The extraordinary country to which Abram betook himself, and which was destined to exercise so profound an influence on his descendants, had even at this early date attained a high degree of civilisation. The origin of this civilisation is shrouded in obscurity, as the source of the great river to which the country owes its prosperity for many centuries kept the secret of its birth. As yet scholars are unable to tell us with certainty what Pharaoh was on the throne when Abram went down into Egypt. The monuments have preserved the effigies of two distinct types of rulers; the one simple, kindly, sensible, stately, handsome, fearless, as of men long accustomed to the throne. These are the faces of the native Egyptian rulers. The other type of face is heavy and massive, proud and strong but full of care, with neither the handsome features nor the look of kindliness and culture which belong to the other. These are the faces of the famous Shepherd kings who held Egypt in subjection, probably at the very time when Abram was in the land.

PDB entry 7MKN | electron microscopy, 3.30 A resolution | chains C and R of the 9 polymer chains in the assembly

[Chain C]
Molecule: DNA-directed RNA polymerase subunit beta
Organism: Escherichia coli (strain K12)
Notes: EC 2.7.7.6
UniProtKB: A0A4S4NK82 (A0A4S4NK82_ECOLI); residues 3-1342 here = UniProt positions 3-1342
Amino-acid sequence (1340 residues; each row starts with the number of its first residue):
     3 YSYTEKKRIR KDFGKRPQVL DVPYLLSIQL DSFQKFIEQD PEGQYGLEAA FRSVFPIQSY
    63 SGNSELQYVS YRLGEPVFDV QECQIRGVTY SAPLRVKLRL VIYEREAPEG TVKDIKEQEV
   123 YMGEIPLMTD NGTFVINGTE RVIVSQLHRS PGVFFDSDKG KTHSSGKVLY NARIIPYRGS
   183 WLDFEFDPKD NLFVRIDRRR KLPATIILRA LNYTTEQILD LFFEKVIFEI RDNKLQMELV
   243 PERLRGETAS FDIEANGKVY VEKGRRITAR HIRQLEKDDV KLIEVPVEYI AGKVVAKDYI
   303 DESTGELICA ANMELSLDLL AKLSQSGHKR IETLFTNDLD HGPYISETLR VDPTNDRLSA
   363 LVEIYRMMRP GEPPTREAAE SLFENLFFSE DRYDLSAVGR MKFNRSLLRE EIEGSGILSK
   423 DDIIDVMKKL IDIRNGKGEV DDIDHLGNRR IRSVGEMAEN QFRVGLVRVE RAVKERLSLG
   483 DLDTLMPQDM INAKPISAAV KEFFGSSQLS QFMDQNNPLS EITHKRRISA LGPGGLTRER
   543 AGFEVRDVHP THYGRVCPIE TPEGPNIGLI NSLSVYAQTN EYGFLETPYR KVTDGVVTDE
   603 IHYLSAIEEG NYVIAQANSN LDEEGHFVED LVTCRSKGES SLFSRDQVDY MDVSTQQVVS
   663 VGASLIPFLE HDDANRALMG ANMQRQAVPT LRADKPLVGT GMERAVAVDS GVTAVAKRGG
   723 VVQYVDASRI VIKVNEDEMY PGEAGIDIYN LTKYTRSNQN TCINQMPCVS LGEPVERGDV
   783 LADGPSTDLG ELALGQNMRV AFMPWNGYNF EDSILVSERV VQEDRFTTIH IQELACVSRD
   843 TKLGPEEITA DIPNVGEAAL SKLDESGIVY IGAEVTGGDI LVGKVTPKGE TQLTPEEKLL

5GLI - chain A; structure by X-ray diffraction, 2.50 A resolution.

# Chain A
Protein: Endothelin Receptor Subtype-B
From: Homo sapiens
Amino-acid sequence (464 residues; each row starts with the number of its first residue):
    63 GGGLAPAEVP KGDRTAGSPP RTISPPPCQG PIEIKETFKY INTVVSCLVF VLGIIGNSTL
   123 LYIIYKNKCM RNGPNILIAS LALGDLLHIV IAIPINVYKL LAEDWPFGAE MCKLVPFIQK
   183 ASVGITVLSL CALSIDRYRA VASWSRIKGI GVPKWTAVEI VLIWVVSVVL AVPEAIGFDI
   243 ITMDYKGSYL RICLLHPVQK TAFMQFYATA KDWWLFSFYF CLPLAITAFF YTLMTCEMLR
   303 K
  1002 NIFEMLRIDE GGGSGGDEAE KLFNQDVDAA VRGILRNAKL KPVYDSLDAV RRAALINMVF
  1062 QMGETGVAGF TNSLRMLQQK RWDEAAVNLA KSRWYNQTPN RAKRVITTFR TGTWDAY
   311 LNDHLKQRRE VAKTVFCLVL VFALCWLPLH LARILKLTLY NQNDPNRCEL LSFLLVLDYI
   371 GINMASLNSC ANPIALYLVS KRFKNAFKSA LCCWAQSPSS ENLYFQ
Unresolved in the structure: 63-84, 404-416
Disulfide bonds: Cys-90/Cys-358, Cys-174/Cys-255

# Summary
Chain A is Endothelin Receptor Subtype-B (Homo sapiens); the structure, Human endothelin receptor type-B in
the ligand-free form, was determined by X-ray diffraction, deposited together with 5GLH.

For our purposes it matters little whether Abram’s visit occurred while the country was under native or under foreign rule, for long before the Shepherd kings entered Egypt it enjoyed a complete and stable civilisation. Whatever dynasty Abram found on the throne, he certainly found among the people a more refined social life than he had seen in his native city, a much purer religion, and a much more highly developed moral code. He must have kept himself entirely aloof from [100] Egyptian society if he failed to discover that they believed in a judgment after death, and that this judgment proceeded upon a severe moral code. Before admission into the Egyptian heaven the deceased must swear that “he has not stolen nor slain any one intentionally; that he has not allowed his devotions to be seen; that he has not been guilty of hypocrisy or lying; that he has not calumniated any one nor fallen into drunkenness or adultery; that he has not turned away his ear from the words of truth; that he has been no idle talker; that he has not slighted the king or his father.” To a man in Abram’s state of mind the Egyptian creed and customs must have conveyed many valuable suggestions.